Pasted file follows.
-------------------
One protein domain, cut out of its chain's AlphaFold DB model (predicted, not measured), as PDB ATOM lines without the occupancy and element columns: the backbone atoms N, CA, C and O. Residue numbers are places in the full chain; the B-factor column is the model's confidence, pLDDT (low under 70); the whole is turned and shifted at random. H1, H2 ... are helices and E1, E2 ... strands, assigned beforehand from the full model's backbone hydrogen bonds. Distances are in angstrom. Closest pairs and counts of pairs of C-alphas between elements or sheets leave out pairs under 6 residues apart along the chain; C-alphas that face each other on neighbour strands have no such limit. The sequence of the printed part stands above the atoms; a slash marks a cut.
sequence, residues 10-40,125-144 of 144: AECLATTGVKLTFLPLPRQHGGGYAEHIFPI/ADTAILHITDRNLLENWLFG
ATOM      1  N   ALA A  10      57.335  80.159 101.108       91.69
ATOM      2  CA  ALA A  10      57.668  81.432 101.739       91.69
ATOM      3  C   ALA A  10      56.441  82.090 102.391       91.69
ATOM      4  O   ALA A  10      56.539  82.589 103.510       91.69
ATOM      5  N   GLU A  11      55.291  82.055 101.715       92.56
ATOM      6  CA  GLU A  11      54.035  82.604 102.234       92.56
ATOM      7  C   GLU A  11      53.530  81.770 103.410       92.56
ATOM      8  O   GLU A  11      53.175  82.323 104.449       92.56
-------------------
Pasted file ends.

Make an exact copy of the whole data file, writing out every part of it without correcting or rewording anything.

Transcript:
One protein domain, cut out of its chain's AlphaFold DB model (predicted, not measured), as PDB ATOM lines without the occupancy and element columns: the backbone atoms N, CA, C and O. Residue numbers are places in the full chain; the B-factor column is the model's confidence, pLDDT (low under 70); the whole is turned and shifted at random. H1, H2 ... are helices and E1, E2 ... strands, assigned beforehand from the full model's backbone hydrogen bonds. Distances are in angstrom. Closest pairs and counts of pairs of C-alphas between elements or sheets leave out pairs under 6 residues apart along the chain; C-alphas that face each other on neighbour strands have no such limit. The sequence of the printed part stands above the atoms; a slash marks a cut.
sequence, residues 10-40,125-144 of 144: AECLATTGVKLTFLPLPRQHGGGYAEHIFPI/ADTAILHITDRNLLENWLFG
ATOM      1  N   ALA A  10      57.335  80.159 101.108       91.69
ATOM      2  CA  ALA A  10      57.668  81.432 101.739       91.69
ATOM      3  C   ALA A  10      56.441  82.090 102.391       91.69
ATOM      4  O   ALA A  10      56.539  82.589 103.510       91.69
ATOM      5  N   GLU A  11      55.291  82.055 101.715       92.56
ATOM      6  CA  GLU A  11      54.035  82.604 102.234       92.56
ATOM      7  C   GLU A  11      53.530  81.770 103.410       92.56
ATOM      8  O   GLU A  11      53.175  82.323 104.449       92.56